Craig noted another reason why that plan did not come to fruition in Crist’s term as governor from 2007-2011. He decided to not run for re-election and pursue a U.S. Senate bid, while his successor Rick Scott ended the effort to buy out more sugar farms. Crist said he did that instead of running for re-election in an effort to secure more federal support for Florida.
Here is an excerpt from that exchange:
CRAIG PATRICK: "What was so alluring about becoming a Washington politician that you would willingly leave behind so much unfinished business that required your follow through to see it through to completion?"
U.S. REP. CHARLIE CRIST: "Because I knew where the money was coming from to get us out of that Great Recession, it was Washington. So I thought running for the Senate would be more helpful for Florida, more helpful for America. That's why I did it, to help my state."
Public Service Commission Appointments
When asked to describe some of Gov. DeSantis' recent appointments, Crist said "Chaos. It's very disturbing."
Craig related Crist’s concerns about recent gubernatorial appointments to his call to eliminate the nominating process for the Public Service Commission and give the governor full, direct power to appoint whoever the governor wants to the commission that regulates our utilities.
Crist said his proposal is tied his expectation that he will win the 2022 election.
"Nothing's going to go wrong because I'm going to appoint people to the Public Service Commission. Let's start with that," Crist said. "That really understand it is the Public Service Commission, not the Utility Company Service Commission. Right now, they're lapdogs instead of watchdogs… Vote for Charlie Crist. If we do that, those problems won't exist because I am a benevolent person. I try to fight for the people of Florida because I love them, and I'll do that as your governor."
Florida's Home Insurance Crisis
Crist blamed the soaring home insurance premiums and declining availability of coverage on inaction from Governor DeSantis and the legislature. He said his approach includes positioning state-run citizens insurance to help homeowners struggling to pay rising premiums on the open market.
U.S. REP. CHARLIE CRIST: "Compare it to what DeSantis has done. Zero. Nothing. He called a special session to try to address property insurance and how it's skyrocketing. You know what he did along with the Republican legislature? You do know this. They said it's going to be harder for consumers to sue in order to get your money back from your insurance company because you have damage. That's what they did. So it was special alright. Special for the insurance industry. Nothing for the consumer. I fought for the consumer. We got rates lowered. He has them going through the roof."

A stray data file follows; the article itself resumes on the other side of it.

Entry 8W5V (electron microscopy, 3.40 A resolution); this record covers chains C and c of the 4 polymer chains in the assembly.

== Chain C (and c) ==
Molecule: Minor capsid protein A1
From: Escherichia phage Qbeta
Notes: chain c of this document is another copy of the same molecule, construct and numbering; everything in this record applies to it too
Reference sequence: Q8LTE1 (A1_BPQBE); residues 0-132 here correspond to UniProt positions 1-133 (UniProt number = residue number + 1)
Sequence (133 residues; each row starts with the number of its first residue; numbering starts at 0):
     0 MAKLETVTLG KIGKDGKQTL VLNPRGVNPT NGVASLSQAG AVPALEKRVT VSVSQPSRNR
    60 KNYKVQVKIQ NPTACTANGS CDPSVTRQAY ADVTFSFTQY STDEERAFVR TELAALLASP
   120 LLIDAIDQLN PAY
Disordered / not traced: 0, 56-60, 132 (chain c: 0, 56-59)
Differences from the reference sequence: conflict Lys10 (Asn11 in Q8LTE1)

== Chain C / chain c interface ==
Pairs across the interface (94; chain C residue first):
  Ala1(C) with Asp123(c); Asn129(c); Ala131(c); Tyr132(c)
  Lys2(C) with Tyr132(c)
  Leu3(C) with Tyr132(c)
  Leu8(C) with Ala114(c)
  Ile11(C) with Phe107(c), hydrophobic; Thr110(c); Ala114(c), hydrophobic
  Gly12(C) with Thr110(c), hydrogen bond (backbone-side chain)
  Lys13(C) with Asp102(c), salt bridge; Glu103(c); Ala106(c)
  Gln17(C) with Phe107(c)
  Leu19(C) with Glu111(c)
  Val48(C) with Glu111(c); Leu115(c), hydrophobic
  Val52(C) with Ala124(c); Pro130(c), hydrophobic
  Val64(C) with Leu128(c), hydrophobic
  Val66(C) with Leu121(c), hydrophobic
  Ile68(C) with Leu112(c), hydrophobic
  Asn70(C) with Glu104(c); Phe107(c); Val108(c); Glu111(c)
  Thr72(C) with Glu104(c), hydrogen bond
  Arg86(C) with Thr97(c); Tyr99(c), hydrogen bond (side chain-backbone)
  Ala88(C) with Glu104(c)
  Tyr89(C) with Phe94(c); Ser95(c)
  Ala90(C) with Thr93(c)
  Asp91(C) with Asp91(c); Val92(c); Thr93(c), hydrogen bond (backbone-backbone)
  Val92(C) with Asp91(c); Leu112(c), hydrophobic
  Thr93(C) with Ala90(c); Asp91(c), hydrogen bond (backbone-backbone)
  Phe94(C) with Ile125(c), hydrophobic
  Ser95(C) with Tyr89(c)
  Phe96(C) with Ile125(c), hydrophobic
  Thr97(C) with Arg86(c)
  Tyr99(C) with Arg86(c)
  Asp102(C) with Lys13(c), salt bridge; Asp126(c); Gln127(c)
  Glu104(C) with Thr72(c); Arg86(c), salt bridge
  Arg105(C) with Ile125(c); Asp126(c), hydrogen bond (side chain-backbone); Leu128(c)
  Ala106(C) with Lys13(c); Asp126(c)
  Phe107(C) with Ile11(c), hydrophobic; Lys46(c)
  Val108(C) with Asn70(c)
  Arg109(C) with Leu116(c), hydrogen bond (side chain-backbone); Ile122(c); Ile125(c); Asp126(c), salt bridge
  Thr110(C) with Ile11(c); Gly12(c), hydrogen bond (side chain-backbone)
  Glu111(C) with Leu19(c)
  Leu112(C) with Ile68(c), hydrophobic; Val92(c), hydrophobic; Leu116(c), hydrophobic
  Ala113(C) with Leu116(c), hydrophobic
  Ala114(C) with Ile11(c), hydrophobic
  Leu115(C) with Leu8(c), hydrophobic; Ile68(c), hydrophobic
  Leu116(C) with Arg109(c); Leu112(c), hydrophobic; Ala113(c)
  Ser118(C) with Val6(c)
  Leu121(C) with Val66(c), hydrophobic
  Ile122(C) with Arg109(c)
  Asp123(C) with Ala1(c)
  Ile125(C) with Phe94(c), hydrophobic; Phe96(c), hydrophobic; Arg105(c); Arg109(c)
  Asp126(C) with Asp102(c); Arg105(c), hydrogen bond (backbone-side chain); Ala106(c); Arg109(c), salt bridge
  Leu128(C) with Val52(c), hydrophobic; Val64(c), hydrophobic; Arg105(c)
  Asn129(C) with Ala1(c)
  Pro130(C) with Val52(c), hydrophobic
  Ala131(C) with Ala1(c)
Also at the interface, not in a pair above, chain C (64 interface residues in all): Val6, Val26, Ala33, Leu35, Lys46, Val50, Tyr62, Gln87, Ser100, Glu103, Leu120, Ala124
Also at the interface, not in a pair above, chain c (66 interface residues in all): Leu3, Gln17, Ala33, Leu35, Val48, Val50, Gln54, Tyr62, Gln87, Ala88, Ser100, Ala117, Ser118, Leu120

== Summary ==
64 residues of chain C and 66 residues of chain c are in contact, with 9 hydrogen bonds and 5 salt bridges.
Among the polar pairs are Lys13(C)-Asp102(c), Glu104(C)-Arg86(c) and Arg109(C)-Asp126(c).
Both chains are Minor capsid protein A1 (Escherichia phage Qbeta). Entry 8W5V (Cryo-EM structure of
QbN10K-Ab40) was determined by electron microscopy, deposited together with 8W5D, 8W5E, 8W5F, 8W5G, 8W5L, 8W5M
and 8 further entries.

CRAIG PATRICK: "What specifically will you do looking ahead and if not 10% [reduction], what should the goal be?"
U.S. REP. CHARLIE CRIST "As much as possible. I mean, you know, it's almost futile to try to put a number on it, but it has to start going down instead of going up. That's the problem. That's why Floridians are being squeezed at the gas pump. The governor wouldn't reduce the state gas tax when I recommended it last November. And so politically motivated, he says, okay, we'll do it in October. Really? Right before the election. Does he think Floridians are stupid? I mean, it's insulting. It really is. And so what we need to do is be focused on reducing those property insurance rates, getting them back down again. I knew how to do it then. I know how to do it now. Vote for me for governor, and we'll get this stuff done for Floridians.
CRAIG PATRICK: "There are a number of causes. The big ones include roofing fraud and lawsuit abuse. It includes the accelerating effects of climate change, driving up the cost of doing business for the insurers in Florida, which they pass on to homeowners. Those are complicated problems. What is your specific solution, and how does it differ from what the legislature and governor did a couple of months ago?"
U.S. REP. CHARLIE CRIST: "The CAT Fund, you mentioned it. That's what we did before. We can reset again. Yeah. And Citizens can actually be a good thing if we use it appropriately, and we regulate it the way it needs to be so that it's a stopgap. You’ve got a backup when regular insurance companies don't provide the rates that people deserve. And I remember it back at that time. You may remember this, too, Craig. State Farm said they were going to leave the state. I said good riddance. Here, here. Screw in our citizens anyway. Who need you here? And they were. And they stayed. Why? Because I know what you know. And they know Florida's too big a market to lead."